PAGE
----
Friday, February 09, 2007

Goddess Pages - Imbolc Issue

This second wonderful issue of Goddess Pages includes a stellar article by Max Dashu, "The Meaning of ‘Goddess’," which begins (ital. hers):

So much confusion has been sown about goddess veneration. Resistance to seeing any sacral value in ancient female icons has been a particular sticking point in academia. There, emphasis is usually placed on theoretical frameworks that seem to ignore the sense of sacredness that pervades aboriginal cultures. And there has been fundamental misunderstanding of what the Women’s Spirituality movement means when we speak of Goddess or goddesses. These are some of my reflections on these gaps and what needs to be clarified.
Dashu then comments on various (mis)usages, such as "sex goddess," Greek and Roman pantheons, and "fertility idol," as well as the "forbidden" quality of serious discussion of Goddess subjects, including its stigmatization in Women’s Studies and, paradoxically (to me) the increasing acceptability of such discussions in patriarchal religions under certain conditions. She writes:

The good news is that some of what we have been saying is coming in through another door. The bad news is that they don’t want to hear it from us. They want any consideration of sexual politics stripped out, so that the discourse can be kept safely abstract and psychological. And it must be theoretical, not spiritual, for the play-acting of objectivity.
Dashu goes on to touch on the historical suppression of Goddess religions and "the political function of male supremacist religion." She also discusses contemporary concepts of Goddess and their history.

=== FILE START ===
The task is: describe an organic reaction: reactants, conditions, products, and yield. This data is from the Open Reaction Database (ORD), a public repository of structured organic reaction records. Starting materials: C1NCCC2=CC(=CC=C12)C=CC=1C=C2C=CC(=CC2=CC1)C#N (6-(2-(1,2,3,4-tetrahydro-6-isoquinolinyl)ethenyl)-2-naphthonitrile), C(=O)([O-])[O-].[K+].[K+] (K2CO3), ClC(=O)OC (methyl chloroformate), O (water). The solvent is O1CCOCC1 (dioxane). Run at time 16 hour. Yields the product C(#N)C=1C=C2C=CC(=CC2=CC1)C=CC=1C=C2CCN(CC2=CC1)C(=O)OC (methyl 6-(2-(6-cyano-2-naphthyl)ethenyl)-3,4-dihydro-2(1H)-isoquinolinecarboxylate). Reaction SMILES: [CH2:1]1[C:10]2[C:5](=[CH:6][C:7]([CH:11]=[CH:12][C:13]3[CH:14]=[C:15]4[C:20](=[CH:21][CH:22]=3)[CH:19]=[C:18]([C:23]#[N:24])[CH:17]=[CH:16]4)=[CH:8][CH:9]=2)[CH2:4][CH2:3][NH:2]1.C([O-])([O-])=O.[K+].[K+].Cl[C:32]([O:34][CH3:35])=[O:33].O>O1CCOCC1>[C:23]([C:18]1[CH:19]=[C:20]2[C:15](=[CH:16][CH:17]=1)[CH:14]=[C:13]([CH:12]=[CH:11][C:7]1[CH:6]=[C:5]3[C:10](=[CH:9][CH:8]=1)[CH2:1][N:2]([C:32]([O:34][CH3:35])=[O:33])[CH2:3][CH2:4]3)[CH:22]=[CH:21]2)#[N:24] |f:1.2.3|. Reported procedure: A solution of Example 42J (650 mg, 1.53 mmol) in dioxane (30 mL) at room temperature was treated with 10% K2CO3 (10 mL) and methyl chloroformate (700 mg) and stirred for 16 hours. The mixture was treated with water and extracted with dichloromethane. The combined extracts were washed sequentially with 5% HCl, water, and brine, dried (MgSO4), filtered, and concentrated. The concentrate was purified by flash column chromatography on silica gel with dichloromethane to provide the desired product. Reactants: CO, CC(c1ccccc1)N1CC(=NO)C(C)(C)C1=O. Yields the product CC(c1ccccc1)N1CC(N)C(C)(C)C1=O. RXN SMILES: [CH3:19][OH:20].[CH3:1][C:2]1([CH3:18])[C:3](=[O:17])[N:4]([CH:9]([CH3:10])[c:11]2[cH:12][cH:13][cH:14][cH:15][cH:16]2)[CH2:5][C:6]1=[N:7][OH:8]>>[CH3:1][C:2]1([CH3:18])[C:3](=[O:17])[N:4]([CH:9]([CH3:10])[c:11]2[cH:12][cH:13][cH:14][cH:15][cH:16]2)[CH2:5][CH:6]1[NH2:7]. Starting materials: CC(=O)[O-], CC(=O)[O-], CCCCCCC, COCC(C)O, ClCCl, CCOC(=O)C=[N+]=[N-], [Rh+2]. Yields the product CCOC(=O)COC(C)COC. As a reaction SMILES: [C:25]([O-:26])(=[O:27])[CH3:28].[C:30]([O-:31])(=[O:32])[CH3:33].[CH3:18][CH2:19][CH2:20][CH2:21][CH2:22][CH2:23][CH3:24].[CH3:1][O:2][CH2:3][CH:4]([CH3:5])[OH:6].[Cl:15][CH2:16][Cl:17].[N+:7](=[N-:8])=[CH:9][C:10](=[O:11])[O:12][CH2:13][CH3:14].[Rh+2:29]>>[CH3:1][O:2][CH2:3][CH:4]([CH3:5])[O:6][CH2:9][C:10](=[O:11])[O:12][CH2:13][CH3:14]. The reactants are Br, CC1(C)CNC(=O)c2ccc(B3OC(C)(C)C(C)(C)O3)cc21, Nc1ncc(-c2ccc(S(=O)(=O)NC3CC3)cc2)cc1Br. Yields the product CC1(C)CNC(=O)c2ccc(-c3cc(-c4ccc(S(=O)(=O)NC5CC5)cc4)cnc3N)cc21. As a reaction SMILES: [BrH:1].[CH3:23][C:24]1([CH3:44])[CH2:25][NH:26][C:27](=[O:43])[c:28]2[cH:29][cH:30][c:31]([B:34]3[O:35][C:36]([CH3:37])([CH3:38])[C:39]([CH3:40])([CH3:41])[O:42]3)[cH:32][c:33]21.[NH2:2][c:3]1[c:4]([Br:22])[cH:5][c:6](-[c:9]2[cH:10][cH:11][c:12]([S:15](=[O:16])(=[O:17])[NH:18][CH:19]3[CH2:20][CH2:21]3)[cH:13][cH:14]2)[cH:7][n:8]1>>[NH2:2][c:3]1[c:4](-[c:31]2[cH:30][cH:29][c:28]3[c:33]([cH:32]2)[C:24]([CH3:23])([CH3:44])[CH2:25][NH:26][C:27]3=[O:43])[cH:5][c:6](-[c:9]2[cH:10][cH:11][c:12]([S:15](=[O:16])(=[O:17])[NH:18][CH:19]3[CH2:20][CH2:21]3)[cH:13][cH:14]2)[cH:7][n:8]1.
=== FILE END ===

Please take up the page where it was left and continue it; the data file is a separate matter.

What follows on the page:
This is one of the best summaries of current understanding of Goddess history and thealogy, and I urge you not to miss it. A Part II, looking at "how the ‘Western’ heritage of academia has shaped the heretical status Goddess discourse" is promised to us in the next issue of Goddess Pages.

Other articles in this issue include "Let Down Your Hair," an account of the symbolism of hair, haircuts, hair coverings, and veils, by Jacqui Woodward-Smith; "Imbolc and Bridget" by Cheryl Straffron; "The New Goddess Advocates: Who Are They?" by Rev. Karen Tate; "The Computer Goddesses," by Barbara Ardinger.

Poetry includes: "Serpent Skirt (dedicated to Monica Sjoo)" by Jacqui Woodward-Smith; "Imbolc 1995" by Jill Smith; "Beauty of the Heart" by Joyce Bergkotte; "Hoar Frost: Winter in the Era of Climate Change" and "Goddess Come," both by Leona Graham-Elen; and "Imbolc in the Quantocks" and "Dozing" both by Rachael Clyne.

Also featured in "The Standstill Gallery" is a series of images by Jill Smith. Reviews include London events, Witchfest International and The Halloween Festival; two reviews of the same non-fiction book, Savage Breast; and a review of the novel, The Passion of Mary Magdalen.


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Judith Laura

More blogs about /goddess/feminist theology/spiritual feminism/pagan/feminist spirituality/.